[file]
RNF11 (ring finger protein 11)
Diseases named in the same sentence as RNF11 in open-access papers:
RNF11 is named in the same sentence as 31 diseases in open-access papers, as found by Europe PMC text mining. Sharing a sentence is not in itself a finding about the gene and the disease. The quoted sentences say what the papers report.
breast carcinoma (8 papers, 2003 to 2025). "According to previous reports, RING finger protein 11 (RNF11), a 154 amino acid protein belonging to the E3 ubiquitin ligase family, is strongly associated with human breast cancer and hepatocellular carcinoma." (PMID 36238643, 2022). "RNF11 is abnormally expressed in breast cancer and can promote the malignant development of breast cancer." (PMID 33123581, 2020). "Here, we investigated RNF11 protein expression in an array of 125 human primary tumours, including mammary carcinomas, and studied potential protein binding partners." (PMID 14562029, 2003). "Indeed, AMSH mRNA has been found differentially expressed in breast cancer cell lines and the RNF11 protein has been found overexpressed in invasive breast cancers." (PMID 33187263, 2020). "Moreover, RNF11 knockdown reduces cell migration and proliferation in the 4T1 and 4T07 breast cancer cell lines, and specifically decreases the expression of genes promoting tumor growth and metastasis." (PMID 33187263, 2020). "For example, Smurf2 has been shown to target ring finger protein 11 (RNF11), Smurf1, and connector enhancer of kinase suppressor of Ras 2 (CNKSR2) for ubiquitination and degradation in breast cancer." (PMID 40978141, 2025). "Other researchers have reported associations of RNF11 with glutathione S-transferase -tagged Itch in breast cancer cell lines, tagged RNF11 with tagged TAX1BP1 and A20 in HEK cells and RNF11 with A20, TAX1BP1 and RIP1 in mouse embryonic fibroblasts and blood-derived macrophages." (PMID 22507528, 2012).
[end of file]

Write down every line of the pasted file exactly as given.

RNF11 (ring finger protein 11)
Diseases named in the same sentence as RNF11 in open-access papers:
RNF11 is named in the same sentence as 31 diseases in open-access papers, as found by Europe PMC text mining. Sharing a sentence is not in itself a finding about the gene and the disease. The quoted sentences say what the papers report.
breast carcinoma (8 papers, 2003 to 2025). "According to previous reports, RING finger protein 11 (RNF11), a 154 amino acid protein belonging to the E3 ubiquitin ligase family, is strongly associated with human breast cancer and hepatocellular carcinoma." (PMID 36238643, 2022). "RNF11 is abnormally expressed in breast cancer and can promote the malignant development of breast cancer." (PMID 33123581, 2020). "Here, we investigated RNF11 protein expression in an array of 125 human primary tumours, including mammary carcinomas, and studied potential protein binding partners." (PMID 14562029, 2003). "Indeed, AMSH mRNA has been found differentially expressed in breast cancer cell lines and the RNF11 protein has been found overexpressed in invasive breast cancers." (PMID 33187263, 2020). "Moreover, RNF11 knockdown reduces cell migration and proliferation in the 4T1 and 4T07 breast cancer cell lines, and specifically decreases the expression of genes promoting tumor growth and metastasis." (PMID 33187263, 2020). "For example, Smurf2 has been shown to target ring finger protein 11 (RNF11), Smurf1, and connector enhancer of kinase suppressor of Ras 2 (CNKSR2) for ubiquitination and degradation in breast cancer." (PMID 40978141, 2025). "Other researchers have reported associations of RNF11 with glutathione S-transferase -tagged Itch in breast cancer cell lines, tagged RNF11 with tagged TAX1BP1 and A20 in HEK cells and RNF11 with A20, TAX1BP1 and RIP1 in mouse embryonic fibroblasts and blood-derived macrophages." (PMID 22507528, 2012).